theory be worked on in any order, but certain missions require
targets to be destroyed/friendlies rescued before a certain time
limit runs out. In these cases you must use your judgement as to the
order in which you attempt the overall mission.

The Zeewolf can only carry a limited amount of ammunition and fuel,
so requires regular resupply.  To do this there is always one or more
resupply points on the map. These are usually Camel class resupply
vehicles, either located on the islands or on the forward deck of the
assault carrier.  In some missions the resupply is provided by a
frigate, with a resupply point on the rear landing pad.  The amount
of ammunition/fuel carried by each resupply point is limited, so it
is a good idea not to waste any stores.  Your armour rating cannot be
increased by resupply, only through the rescue of friendly troops.
If the mission has no troops to rescue, then you'd better be careful
with your armour.  If you are killed, then all the stores carried are
destroyed as well, although if you have any lives remaining, then you
continue the mission with slightly reduced stores.  It is a good
idea, if you are low on armour, to off-load ammunition at a resupply
point, as you will be able to pick it up again with your next life.

Control of the Zeewolf is carried out by either digital joystick or
mouse, with some keyboard controls as well.  For the beginner it may
be easier to use the joystick, although I would recommend using the
mouse from day one.  Even though it makes controlling the Zeewolf a
bit harder at first, you'll be glad of the extra accuracy of mouse
control once you are used to it.  Also, when you've completed all 32
missions, you'll really need to be good with the controls..........
I say no more on this; you'll just have to get past level 32 to see
what I mean.

After completing a set of four missions, you are rewarded with a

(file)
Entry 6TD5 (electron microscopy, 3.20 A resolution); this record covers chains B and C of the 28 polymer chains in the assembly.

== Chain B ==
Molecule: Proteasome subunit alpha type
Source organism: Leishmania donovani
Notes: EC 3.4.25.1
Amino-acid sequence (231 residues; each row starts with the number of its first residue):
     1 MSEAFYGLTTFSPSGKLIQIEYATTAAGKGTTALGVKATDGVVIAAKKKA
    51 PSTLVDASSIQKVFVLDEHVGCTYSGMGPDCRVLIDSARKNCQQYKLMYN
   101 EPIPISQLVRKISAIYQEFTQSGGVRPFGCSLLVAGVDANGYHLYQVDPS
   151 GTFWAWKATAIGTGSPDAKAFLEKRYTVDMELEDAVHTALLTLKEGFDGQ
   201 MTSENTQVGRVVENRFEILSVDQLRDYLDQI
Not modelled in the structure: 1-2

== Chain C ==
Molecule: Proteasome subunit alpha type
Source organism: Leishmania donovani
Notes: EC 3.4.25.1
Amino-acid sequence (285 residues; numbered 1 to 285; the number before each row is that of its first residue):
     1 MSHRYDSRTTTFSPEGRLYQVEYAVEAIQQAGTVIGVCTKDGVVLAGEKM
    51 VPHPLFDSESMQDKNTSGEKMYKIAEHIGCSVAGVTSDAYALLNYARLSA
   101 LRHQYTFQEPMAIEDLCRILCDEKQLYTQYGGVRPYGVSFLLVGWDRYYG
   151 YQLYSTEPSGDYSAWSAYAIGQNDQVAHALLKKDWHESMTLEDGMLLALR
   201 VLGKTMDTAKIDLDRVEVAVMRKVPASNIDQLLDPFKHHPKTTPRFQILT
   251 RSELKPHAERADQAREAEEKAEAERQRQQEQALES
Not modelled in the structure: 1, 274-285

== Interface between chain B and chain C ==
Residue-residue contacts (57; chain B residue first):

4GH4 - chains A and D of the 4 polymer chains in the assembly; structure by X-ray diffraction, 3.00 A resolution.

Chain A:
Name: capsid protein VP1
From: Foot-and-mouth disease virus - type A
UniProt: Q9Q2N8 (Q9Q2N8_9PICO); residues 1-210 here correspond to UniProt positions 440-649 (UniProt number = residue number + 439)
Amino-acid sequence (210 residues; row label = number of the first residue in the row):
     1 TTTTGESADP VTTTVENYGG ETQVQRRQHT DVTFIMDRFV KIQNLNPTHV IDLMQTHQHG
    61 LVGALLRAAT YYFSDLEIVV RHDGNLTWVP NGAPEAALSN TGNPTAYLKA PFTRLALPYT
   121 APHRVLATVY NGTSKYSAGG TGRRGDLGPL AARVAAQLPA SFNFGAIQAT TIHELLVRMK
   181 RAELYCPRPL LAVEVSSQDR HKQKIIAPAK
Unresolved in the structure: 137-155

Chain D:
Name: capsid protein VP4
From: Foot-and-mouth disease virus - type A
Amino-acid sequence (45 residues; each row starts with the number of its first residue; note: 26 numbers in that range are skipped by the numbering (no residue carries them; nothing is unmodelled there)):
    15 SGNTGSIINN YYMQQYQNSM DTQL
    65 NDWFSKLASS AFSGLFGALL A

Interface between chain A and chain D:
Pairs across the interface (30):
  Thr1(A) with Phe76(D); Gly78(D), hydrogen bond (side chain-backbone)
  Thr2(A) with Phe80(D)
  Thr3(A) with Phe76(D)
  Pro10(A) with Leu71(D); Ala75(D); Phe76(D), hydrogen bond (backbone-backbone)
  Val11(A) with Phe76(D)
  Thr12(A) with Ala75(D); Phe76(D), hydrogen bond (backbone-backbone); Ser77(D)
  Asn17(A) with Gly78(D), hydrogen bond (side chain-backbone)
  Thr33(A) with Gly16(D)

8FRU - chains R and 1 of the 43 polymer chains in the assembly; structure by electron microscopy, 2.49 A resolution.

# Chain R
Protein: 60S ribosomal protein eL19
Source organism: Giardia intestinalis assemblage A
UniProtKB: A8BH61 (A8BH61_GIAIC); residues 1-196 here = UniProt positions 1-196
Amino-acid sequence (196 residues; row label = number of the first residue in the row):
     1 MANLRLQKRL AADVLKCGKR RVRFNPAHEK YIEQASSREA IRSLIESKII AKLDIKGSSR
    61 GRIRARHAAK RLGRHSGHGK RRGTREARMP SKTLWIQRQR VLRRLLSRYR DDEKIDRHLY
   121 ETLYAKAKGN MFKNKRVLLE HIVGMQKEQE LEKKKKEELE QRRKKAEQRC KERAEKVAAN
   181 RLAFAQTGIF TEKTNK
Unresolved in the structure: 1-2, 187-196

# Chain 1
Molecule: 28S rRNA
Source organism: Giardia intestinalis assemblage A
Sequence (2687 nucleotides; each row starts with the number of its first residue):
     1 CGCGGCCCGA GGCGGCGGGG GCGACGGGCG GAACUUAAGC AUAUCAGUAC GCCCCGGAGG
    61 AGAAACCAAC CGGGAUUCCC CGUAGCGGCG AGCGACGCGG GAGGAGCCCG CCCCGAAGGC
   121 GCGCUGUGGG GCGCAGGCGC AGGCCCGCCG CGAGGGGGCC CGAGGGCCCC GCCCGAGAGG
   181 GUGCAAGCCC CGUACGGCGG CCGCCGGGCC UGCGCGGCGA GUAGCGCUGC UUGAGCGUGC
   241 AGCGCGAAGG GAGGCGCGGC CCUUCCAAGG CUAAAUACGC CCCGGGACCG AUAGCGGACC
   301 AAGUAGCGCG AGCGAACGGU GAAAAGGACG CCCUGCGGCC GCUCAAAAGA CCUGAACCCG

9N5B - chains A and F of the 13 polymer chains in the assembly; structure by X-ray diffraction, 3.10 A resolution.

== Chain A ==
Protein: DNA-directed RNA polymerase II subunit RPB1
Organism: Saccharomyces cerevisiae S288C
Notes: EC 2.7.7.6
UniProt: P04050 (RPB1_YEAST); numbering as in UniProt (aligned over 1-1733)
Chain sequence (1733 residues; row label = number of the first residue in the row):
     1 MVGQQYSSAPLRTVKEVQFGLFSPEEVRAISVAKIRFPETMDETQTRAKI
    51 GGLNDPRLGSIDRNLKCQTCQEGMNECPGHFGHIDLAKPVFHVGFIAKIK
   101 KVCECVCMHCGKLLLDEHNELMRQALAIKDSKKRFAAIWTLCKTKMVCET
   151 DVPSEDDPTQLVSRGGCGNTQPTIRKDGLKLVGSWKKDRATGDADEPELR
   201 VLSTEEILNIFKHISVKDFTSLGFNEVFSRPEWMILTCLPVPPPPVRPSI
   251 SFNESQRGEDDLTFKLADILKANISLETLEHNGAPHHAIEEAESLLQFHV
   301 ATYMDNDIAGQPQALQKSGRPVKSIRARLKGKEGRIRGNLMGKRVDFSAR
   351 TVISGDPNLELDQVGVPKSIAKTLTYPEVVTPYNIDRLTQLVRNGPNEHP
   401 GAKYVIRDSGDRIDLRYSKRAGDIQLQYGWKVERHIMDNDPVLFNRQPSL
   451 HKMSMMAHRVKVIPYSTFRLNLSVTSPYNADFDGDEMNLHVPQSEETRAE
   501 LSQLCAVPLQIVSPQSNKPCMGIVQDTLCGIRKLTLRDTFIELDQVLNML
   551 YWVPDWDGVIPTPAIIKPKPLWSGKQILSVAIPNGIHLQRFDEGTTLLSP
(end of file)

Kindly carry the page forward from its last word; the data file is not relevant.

password that allows you to start the game at the next mission.  No
progress data is stored on disk.  Whilst the inclusion of passwords
is welcomed, I would have preferred passwords for every level, not
just every fourth level.  Of course, there is always an exception to
the rule, the exception being the password for the last four levels,
which doesn't actually exist.......  In other words, you have to
battle through eight levels in order to reach the end of the game,
rather than being able to start with only four to go.  Still, like I
say, the last four levels are really simple.

The map screen deserves mention because whilst you look at the map,
you can still play the game using the (approximately) quarter scale
window provided on screen.  Of course, since the game is now only
drawing into a quarter of the area it draws into with the full screen
dispay, the frame rate suddenly shoots up.  On an accelerated
machine, this increase can result in the game's running just a bit
too fast to be really controllable.  Nevertheless, it is a nice
touch, as you are never left flying blind whilst you consult the map.


Well, it feels like the offspring of a mating between Zarch and
Desert Strike.  It has the graphical look and control fun of Zarch,
with the shooting and rescues of Desert Strike.  If you like either
or both games, you'll just drool when you play Zeewolf.


This is the first game from Binary Asylum, and it's absolutely
brilliant!  It throws out the notion that rendered graphics and CD
audio are required to make a good game, and relies on good old
playability to give the game appeal.  I love it.